How football clubs change over time
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By Tony Attwood
Of course the headline today is a bit of a tricky question, and before it is answered it raises other issues – such as “how do we measure improvement?”
We have gone for one simple approach – which clubs are in a higher position in the league now compared with where they finished in 2021/2, and then again to 2020/21.
Rather obviously 17 clubs have played in the Premier League both last season and this season (the other three of course being relegated and replaced by new teams). So we are comparing those 17 clubs with the clubs that played in the League the season before.
And to get the answer as to which clubs have done well and badly over the last couple of seasons the answer is in the final column, in the table below. But to save you going through all the data – although it is there if you want it, here is a list of winners and losers.
This list takes the position of the club in the league now, and where it finished in the league in 2020/1. Obviously, a + sign means the club has risen between the end of 2020/1 and now. A minus sign means the club has slipped. The number is the rise or fall in the number of places between the end of 2020/1 and now.
Looking at the final table at the end which shows all the workings out we can see that most improved club across almost two seasons is… Brighton and Hove Albion, who are currently nine places higher than they were at the end of the 2020/1 season. Second come Newcastle United (not surprising with their new wealth), eight places higher, third is Arsenal, seven places up, and fourth is Aston Villa, with a five place improvement.
Now of course a table such as this is weighted against the teams at the top – Manchester City can’t get a plus positional number since they won the league last year. But then we already know all about Manchester City. What this table shows us are which other teams have improved over two seasons.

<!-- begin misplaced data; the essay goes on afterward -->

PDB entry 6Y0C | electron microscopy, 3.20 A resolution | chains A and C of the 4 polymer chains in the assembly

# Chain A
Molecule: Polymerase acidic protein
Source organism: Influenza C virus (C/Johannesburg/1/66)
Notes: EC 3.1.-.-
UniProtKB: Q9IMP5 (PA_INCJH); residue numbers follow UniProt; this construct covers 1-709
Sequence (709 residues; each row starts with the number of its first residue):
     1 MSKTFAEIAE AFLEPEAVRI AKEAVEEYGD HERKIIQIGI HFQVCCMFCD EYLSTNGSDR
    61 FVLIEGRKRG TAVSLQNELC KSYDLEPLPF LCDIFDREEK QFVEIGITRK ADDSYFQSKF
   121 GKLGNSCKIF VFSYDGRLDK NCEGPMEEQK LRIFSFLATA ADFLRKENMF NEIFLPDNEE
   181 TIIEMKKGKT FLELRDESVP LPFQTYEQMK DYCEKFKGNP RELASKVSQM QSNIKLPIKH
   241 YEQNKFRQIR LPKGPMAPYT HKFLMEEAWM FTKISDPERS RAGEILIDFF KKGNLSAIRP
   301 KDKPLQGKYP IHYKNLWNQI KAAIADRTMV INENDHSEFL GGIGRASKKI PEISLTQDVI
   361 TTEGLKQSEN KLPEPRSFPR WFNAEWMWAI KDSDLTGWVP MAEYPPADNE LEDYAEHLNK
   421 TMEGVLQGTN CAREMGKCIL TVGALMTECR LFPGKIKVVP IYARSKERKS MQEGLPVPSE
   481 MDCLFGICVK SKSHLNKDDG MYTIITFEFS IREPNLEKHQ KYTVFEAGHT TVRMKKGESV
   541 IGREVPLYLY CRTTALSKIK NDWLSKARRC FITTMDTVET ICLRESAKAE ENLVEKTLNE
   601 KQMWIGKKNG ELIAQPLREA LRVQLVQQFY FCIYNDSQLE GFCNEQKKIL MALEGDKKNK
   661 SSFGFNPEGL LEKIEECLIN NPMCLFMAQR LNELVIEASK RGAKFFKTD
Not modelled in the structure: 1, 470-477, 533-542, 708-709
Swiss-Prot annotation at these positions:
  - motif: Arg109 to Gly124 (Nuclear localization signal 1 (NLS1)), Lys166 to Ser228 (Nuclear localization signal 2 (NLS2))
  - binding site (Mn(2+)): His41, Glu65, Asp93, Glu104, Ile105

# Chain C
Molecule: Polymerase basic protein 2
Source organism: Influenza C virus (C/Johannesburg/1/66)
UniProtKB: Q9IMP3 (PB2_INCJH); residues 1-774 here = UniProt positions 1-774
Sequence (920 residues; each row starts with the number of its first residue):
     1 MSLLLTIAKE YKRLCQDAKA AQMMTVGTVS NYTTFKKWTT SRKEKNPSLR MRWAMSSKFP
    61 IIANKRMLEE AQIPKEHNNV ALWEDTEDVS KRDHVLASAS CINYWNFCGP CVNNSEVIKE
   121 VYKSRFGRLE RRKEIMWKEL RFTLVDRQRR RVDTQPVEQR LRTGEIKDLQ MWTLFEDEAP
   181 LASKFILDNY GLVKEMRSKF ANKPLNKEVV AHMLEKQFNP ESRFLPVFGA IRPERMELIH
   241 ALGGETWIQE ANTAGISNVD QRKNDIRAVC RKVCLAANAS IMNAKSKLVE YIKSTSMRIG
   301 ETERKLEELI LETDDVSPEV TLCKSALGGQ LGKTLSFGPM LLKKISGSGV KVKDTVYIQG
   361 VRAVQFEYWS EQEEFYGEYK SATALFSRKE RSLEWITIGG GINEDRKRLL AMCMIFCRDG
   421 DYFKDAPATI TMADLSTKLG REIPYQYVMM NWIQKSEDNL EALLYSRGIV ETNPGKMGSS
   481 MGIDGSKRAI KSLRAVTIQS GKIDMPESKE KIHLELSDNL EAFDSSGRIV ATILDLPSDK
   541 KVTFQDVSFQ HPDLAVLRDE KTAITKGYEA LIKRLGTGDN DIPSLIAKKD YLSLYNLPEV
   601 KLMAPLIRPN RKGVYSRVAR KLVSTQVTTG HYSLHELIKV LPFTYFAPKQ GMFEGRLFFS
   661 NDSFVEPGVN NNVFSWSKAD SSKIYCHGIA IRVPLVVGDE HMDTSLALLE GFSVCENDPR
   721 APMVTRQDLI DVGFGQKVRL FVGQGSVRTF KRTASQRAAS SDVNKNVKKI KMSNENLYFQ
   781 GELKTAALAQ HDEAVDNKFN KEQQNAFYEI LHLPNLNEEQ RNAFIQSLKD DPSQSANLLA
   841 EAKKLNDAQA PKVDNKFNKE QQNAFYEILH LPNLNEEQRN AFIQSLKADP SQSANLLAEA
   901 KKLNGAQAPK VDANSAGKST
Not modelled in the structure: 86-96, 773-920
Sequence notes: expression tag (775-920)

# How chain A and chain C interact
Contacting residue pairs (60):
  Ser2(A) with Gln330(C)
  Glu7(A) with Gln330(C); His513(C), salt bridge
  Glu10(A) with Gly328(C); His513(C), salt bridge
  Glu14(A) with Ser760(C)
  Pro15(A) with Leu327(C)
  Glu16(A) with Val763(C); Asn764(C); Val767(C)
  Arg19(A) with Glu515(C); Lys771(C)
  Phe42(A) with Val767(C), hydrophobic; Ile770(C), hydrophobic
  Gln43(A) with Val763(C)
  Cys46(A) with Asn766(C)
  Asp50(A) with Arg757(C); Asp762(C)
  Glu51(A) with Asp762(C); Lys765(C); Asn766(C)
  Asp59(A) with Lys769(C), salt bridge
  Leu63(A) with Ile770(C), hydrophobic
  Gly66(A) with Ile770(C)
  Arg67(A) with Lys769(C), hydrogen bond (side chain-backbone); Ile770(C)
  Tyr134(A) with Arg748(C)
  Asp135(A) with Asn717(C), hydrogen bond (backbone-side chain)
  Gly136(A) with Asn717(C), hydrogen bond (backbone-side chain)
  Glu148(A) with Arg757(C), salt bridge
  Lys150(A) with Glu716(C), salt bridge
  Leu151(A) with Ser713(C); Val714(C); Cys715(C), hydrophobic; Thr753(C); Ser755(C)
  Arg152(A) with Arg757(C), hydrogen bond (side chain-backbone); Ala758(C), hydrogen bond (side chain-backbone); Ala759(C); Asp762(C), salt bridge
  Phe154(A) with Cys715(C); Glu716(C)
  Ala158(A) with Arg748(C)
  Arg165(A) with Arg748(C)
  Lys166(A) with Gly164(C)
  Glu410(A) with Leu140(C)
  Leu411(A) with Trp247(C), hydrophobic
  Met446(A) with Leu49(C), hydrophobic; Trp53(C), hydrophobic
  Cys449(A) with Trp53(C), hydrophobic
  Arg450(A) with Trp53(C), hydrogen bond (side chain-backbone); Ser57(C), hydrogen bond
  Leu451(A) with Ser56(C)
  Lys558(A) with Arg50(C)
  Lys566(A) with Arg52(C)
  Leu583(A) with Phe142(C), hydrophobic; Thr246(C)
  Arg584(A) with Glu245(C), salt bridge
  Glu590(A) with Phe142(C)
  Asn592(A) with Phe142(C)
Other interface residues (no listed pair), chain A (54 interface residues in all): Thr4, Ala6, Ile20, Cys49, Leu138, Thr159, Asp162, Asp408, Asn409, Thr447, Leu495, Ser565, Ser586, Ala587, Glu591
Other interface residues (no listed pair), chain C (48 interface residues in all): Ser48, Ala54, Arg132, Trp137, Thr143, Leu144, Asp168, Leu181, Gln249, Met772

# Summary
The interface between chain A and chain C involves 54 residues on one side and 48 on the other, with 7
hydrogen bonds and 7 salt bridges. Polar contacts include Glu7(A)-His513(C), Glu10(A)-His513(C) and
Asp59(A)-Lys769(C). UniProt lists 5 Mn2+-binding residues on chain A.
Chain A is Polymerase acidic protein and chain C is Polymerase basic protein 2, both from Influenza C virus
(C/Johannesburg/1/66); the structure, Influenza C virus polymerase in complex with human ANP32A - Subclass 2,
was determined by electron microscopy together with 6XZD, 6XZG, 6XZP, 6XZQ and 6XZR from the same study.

And of course it also shows us the opposite – which clubs are in decline.
The biggest decline is the most obvious – that of Leicester City who pulled three tricks to get themselves up the league (spending more money than they should and being able to get away with it over several years, putting in a much larger number of tackles without fouls being called or yellow cards shown than any other team, and so many penalties in their favour that they were on track to beat all records through the history of the league).
The problem with such trickery is that once it is pointed out and referees and their masters in the PGMO know that someone is watching and counting, they back off allowing the tackles and giving penalties for pulling the same trick over and over again in the opposition penalty area. And so the club falls down the league – which is exactly what happened.
The full details of Leicester’s approach, and their fall from grace can be found on this site. If you are interested you might like “How a club can commit the most fouls, but get the fewest yellow cards” with a follow up article “What is the relationship between fouls, tackles and yellow cards?” For penalties “Leicester heading for all-time record number of penalties” is a good place to start.
Now here is the table showing how season by season clubs have risen and fallen in the league.
|Post 2020/1||Pos 2021/2||Now||Team||Diff now to 2021/2||Diff Now to 2020/1|
|16||9||7||Brighton and Hove Albion||+2||+9|
|6||7||15||West Ham United||-8||-9|
The point about this is that most commentators on football focus on the last couple of games – and there is a lot of information to be gained through that – although runs a little longer than two are more helpful. Indeed we often publish league tables based on the last six or 10 games. And at the start of this season we were talking a lot about the last 35 games of the 2021/2 season, which showed Arsenal in third place.
We also focussed on the fact that Arsenal had several times last season got into a run of poor results, rather than just having one bad result – and that dragged them down. So we’ll be focussing on that again, given the last few results. But for now we can see that Arsenal are the third most improved club in the league – which isn’t too bad at all.
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